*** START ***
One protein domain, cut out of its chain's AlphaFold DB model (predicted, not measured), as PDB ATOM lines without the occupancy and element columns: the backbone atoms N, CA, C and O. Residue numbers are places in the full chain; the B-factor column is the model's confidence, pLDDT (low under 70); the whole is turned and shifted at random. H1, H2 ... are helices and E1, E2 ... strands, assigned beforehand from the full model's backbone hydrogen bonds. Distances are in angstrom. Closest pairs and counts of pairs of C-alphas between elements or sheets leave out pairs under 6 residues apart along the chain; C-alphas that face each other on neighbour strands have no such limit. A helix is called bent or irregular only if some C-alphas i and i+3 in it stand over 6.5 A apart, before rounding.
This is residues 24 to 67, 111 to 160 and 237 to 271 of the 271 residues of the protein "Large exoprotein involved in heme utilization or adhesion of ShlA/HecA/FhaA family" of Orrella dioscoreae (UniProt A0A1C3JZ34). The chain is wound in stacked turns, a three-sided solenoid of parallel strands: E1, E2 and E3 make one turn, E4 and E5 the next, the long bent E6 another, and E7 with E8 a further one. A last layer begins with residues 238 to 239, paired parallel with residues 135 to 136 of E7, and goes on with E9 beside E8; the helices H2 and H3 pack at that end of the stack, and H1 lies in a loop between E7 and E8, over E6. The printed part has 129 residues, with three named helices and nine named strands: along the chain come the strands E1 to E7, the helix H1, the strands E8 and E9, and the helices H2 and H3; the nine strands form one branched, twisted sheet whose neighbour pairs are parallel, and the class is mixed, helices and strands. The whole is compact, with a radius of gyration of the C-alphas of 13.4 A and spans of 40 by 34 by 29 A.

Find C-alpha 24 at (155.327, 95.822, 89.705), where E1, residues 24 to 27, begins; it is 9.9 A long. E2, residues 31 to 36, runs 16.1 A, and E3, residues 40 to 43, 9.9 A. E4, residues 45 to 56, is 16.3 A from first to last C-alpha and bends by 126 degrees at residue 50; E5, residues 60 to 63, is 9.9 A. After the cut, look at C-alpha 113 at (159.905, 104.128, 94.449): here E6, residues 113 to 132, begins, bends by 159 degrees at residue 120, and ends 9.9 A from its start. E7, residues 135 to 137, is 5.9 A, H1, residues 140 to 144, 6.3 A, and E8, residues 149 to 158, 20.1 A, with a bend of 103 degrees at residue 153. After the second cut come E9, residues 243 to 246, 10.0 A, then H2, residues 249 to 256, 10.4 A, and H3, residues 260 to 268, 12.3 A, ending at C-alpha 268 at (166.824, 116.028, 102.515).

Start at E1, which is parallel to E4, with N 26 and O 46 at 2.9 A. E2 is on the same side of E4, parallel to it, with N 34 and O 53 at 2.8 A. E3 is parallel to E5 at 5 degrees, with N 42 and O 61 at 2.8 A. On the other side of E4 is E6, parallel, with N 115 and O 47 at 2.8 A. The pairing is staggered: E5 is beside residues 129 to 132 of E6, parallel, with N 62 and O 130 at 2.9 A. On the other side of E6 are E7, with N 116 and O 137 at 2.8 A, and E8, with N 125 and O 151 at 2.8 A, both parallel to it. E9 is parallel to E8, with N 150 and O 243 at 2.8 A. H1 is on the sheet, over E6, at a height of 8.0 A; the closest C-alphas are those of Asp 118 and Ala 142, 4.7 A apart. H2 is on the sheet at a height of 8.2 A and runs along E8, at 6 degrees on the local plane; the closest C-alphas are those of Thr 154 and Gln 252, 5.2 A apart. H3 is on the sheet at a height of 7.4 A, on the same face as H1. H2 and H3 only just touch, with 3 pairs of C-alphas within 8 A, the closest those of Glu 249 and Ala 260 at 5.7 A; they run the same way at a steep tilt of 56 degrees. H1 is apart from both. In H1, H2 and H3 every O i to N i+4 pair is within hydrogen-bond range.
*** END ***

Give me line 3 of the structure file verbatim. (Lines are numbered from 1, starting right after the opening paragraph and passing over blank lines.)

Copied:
Start at E1, which is parallel to E4, with N 26 and O 46 at 2.9 A. E2 is on the same side of E4, parallel to it, with N 34 and O 53 at 2.8 A. E3 is parallel to E5 at 5 degrees, with N 42 and O 61 at 2.8 A. On the other side of E4 is E6, parallel, with N 115 and O 47 at 2.8 A. The pairing is staggered: E5 is beside residues 129 to 132 of E6, parallel, with N 62 and O 130 at 2.9 A. On the other side of E6 are E7, with N 116 and O 137 at 2.8 A, and E8, with N 125 and O 151 at 2.8 A, both parallel to it. E9 is parallel to E8, with N 150 and O 243 at 2.8 A. H1 is on the sheet, over E6, at a height of 8.0 A; the closest C-alphas are those of Asp 118 and Ala 142, 4.7 A apart. H2 is on the sheet at a height of 8.2 A and runs along E8, at 6 degrees on the local plane; the closest C-alphas are those of Thr 154 and Gln 252, 5.2 A apart. H3 is on the sheet at a height of 7.4 A, on the same face as H1. H2 and H3 only just touch, with 3 pairs of C-alphas within 8 A, the closest those of Glu 249 and Ala 260 at 5.7 A; they run the same way at a steep tilt of 56 degrees. H1 is apart from both. In H1, H2 and H3 every O i to N i+4 pair is within hydrogen-bond range.